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try as they might, but viable second goal would not come. frustrations grew both off and on the pitch. but then, with the team fighting the dying of their world cup light, came this... german hope is restored but it was the closest of calls. richard conway, bbc news, moscow. it's mexico though who top group f after their 2—1 victory over south korea earlier giving them two wins out of two. west ham strikerjavier hernandez with the winner there. meanwhile the england camp will have been impressed with belgium's 5—2 demolition of tunisia in group g. manchester united striker romelu lu ka ku took his tally in the tournament to four with his double, while eden hazard also bagged a couple of goals as roberto martinez‘s team made it two wins out of two, with eight goals so far. england meanwhile, were put through their paces at a final training session
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today before travelling to their base near the finnish border — 800 miles east, ahead of their second world cup match tomorrow. dele ali was back in training, but only for the first part and is still expected to miss tomorrow's match against panama. everyone expects england to win and secure their place in the last i6 alongside belgium, but manager gareth southgate isn't getting ahead of himself. we have seen already that the difficulty, big countries in terms of rankings, have that in breaking down lower ranked teams. that has been a theme right the way throughout so there is no way there is any complacency in the way we have prepared for the game. the situation in the group is obviously a healthy one for us but we need to
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focus on our performance. ireland have made history down under by winning a series against australia for the first time since 1979. the series had been tied after the first two tests but cj stander got ireland's only try of the game shortly into the second half put them ahead. australia fought back but the irish held on to win 20—16, sparking wild celebrations at the end of a very successful season for the six nations grand slam champions. england ended a run of five straight defeats in test matches by beating south africa 25—10 in cape town. danny cipriani, who was playing for england for the first time in ten years, set upjonny may for england's only try. the boot of 0wen farrell also helped them to just their fourth victory ever in south africa. england had already lost the three match series which finishes 2—i. we wa nt we want to be the best team in the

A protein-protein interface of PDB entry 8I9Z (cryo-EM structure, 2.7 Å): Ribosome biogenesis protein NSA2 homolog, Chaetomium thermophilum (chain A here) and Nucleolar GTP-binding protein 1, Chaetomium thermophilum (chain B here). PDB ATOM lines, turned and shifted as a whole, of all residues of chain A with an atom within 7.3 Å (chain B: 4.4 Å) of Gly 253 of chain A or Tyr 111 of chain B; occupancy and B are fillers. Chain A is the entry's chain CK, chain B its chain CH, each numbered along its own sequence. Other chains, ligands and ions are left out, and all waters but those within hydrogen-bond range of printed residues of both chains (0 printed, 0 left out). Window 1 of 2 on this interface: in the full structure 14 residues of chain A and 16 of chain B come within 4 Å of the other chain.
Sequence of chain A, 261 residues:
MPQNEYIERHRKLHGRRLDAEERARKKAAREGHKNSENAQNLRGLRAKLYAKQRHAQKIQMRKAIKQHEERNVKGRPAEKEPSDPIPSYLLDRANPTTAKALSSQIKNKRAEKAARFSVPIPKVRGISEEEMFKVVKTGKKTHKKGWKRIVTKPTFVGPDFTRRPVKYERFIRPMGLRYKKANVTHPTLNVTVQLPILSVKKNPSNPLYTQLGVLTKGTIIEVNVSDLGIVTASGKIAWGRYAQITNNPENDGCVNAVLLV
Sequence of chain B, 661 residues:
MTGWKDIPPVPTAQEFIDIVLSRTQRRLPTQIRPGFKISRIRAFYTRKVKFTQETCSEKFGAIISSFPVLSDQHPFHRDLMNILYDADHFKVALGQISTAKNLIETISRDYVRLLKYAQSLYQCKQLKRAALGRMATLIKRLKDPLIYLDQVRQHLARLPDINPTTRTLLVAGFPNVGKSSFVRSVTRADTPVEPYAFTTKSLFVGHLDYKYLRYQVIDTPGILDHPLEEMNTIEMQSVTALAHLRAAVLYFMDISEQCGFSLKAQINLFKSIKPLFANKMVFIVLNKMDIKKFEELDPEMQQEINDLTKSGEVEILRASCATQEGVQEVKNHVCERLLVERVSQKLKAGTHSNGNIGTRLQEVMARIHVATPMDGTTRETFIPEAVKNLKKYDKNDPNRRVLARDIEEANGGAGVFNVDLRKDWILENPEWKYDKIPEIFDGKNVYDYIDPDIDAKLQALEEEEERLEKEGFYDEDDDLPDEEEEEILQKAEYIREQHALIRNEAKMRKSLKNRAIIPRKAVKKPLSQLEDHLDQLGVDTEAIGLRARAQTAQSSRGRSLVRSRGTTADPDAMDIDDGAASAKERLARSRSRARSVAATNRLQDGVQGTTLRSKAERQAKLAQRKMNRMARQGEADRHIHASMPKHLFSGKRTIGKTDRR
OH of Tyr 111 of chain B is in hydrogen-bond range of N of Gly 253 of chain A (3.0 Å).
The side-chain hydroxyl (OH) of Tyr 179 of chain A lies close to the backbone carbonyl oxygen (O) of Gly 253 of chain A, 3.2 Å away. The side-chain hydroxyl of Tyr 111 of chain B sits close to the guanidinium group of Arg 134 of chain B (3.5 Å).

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world and you have to go through these periods to find out some things about yourself. we have done that and now we want to kick on to november. we get 400 caps back and we have 9— ten club games before we get the team together. scotland have also been in action this evening, ending their summer tour with an emphatic win over argentina. george horne scored two of their six tries in the 44—15 win. it's the first french grand prix for ten years tomorrow and its mercedes who'll line up on the front row of the grid. lewis hamilton topped the timesheets in every session of qualifying at paul ricard as he held off team mate valtteri bottas to claim the seventy fifth pole of his career. the 75th. there was little for the home fans to cheer about as their main hope romain grosjean crashed in the final session. novak djokovic‘s return to form and fitness continues at queens, as he booked his place in the final tomorrow. it was a straight sets win